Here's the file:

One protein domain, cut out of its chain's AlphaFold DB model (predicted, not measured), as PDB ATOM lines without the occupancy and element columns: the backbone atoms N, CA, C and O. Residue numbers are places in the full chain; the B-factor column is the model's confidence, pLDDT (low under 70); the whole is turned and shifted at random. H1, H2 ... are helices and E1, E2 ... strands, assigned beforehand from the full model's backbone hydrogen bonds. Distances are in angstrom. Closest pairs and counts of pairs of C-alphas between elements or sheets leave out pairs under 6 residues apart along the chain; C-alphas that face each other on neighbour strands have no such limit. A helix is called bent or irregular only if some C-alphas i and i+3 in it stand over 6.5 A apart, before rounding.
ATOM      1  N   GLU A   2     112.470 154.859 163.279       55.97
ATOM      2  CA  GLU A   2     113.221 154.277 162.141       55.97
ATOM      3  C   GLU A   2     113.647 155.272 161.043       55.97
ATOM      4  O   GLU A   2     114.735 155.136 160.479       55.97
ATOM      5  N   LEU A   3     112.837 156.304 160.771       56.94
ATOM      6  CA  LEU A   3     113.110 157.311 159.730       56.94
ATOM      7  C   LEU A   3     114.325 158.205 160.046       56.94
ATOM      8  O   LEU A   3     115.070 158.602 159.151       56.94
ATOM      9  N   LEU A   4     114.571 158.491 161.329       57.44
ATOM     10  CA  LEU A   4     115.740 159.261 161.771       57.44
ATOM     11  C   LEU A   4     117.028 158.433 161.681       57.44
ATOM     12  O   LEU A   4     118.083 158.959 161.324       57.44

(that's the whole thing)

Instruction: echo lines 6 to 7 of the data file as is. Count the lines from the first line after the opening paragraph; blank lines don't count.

ATOM      6  CA  LEU A   3     113.110 157.311 159.730       56.94
ATOM      7  C   LEU A   3     114.325 158.205 160.046       56.94